What Are the Different Pulp Products?

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  • Written By: Maggie J. Hall
  • Edited By: Susan Barwick
  • Last Modified Date: 14 January 2020
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Various types of plant and paper pulp consist of everything from microscopic cellulose crystals to masses of molded pulp that serve as ingredients, or as the building material, for a multitude of everyday pulp products. Besides paper, industries use paper and wood pulp for a variety of consumer needs, including packaging and processed food. Recycled pulp products are biodegradable, reduce landfill waste and provide an alternative to petroleum based foam products. Many facilities recycle paper and wood products by reducing the materials into pulp. Other industries use plant fiber obtained from hemp farms or carefully maintained forests.

The molded fiber industry collects recycled paper and wood, cuts or shreds the materials, combines the particles with water and cooks the mixture until the substance disintegrates into fibers. Factory employees strain the fibers from the liquid soup and fill double molds, which are placed into ovens that remove the remaining water content and form the final pulp product. Industries use viscose pulp for food grade pulp products that include bowls, divided beverage holders, plates, and trays. Folding clam shell shapes serve as food containers at fast food restaurants or doggie bags at other eating establishments. Manufacturers also use the bulky pulp fibers for food packaging, fabric fibers, thread, and synthetic sponges, along with components of hoses and tires.


Finer cellulose acetates or nitrocellulose fibers often form the basis for reverse osmosis filter pulp products. Cloth manufacturers use the pulp for creating high quality fabrics and threads. The longer the pulp is processed, the finer the cellulose fiber created. Some fine grade cellulose fibers naturally form a film that is used for manufacturing fast drying inks, lacquers, and varnishes. Construction pulp products include adhesives, cement mixtures, paint and plaster. Liquid crystal display (LCD) technology and plastics are also created using cellulose pulp.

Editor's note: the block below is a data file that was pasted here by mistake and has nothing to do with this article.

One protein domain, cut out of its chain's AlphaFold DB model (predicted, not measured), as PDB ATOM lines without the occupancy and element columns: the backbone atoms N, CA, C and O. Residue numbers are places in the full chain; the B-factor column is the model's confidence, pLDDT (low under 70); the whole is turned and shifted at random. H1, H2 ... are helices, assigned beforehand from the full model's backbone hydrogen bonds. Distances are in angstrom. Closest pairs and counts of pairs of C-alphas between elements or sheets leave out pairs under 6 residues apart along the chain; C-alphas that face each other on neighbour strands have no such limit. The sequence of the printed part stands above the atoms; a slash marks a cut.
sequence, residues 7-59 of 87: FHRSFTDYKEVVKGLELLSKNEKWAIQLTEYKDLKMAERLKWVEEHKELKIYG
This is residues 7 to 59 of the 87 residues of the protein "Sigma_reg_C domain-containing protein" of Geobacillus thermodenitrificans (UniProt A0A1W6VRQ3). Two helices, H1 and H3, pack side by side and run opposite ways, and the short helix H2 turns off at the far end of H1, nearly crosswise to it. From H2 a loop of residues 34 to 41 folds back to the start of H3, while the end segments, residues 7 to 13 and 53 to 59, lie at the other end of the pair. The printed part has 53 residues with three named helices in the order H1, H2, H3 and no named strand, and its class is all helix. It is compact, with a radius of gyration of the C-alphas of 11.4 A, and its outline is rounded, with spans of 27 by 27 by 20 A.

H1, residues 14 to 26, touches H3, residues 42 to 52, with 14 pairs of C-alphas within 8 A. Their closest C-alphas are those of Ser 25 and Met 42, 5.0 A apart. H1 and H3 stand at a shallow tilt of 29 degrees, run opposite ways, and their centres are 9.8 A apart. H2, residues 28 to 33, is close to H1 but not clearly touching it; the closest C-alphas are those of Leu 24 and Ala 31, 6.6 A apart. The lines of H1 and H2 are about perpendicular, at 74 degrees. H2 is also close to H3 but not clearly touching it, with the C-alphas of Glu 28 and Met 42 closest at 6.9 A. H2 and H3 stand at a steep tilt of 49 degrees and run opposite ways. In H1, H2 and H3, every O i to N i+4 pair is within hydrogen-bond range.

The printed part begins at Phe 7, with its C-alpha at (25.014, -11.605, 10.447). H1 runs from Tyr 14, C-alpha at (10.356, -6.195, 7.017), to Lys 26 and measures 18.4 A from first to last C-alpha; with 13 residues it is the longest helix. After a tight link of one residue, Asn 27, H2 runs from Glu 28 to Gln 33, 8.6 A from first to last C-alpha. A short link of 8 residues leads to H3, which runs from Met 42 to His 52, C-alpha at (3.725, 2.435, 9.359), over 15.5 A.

Recycling industries compress and mold dried and fluffed pulp to create disposable diapers, cosmetic and feminine hygiene products.The fibers of these pulp products are naturally absorbent and in some products, including diapers, the cellulose reacts with moisture and forms a gel. Microcrystalline cellulose pulp is typically a fine white powder. These microscopic fibers also react with moisture, forming binding and thickening agents that range from thick liquids to solid gels. The creamy, thick formulations of many body care and cosmetic products contain microcrystalline cellulose.

Government agencies also consider this type of cellulose suitable for food grade use. Processed food and pharmaceutical products often list the ingredient as cellulose, carboxymethyl cellulose, or cellulose gum. An ingredient might also be listed as microcrystalline cellulose, or MCC. Pulp products that often contain the crystals include coatings for medication or fillers for prescription and over-the-counter medications and vitamin supplements.

Numerous foodstuffs contain cellulose, including baked goods, candy, and ice cream. The powered pulp product is also found in shredded cheeses, processed meat glazes, and breaded coatings. Crystallized cellulose acts as an inexpensive alternative to flour, oils, and sugars. The product fulfills dietary fiber requirements, reduces the caloric intake of food products and when expanded, provides a feeling of fullness.


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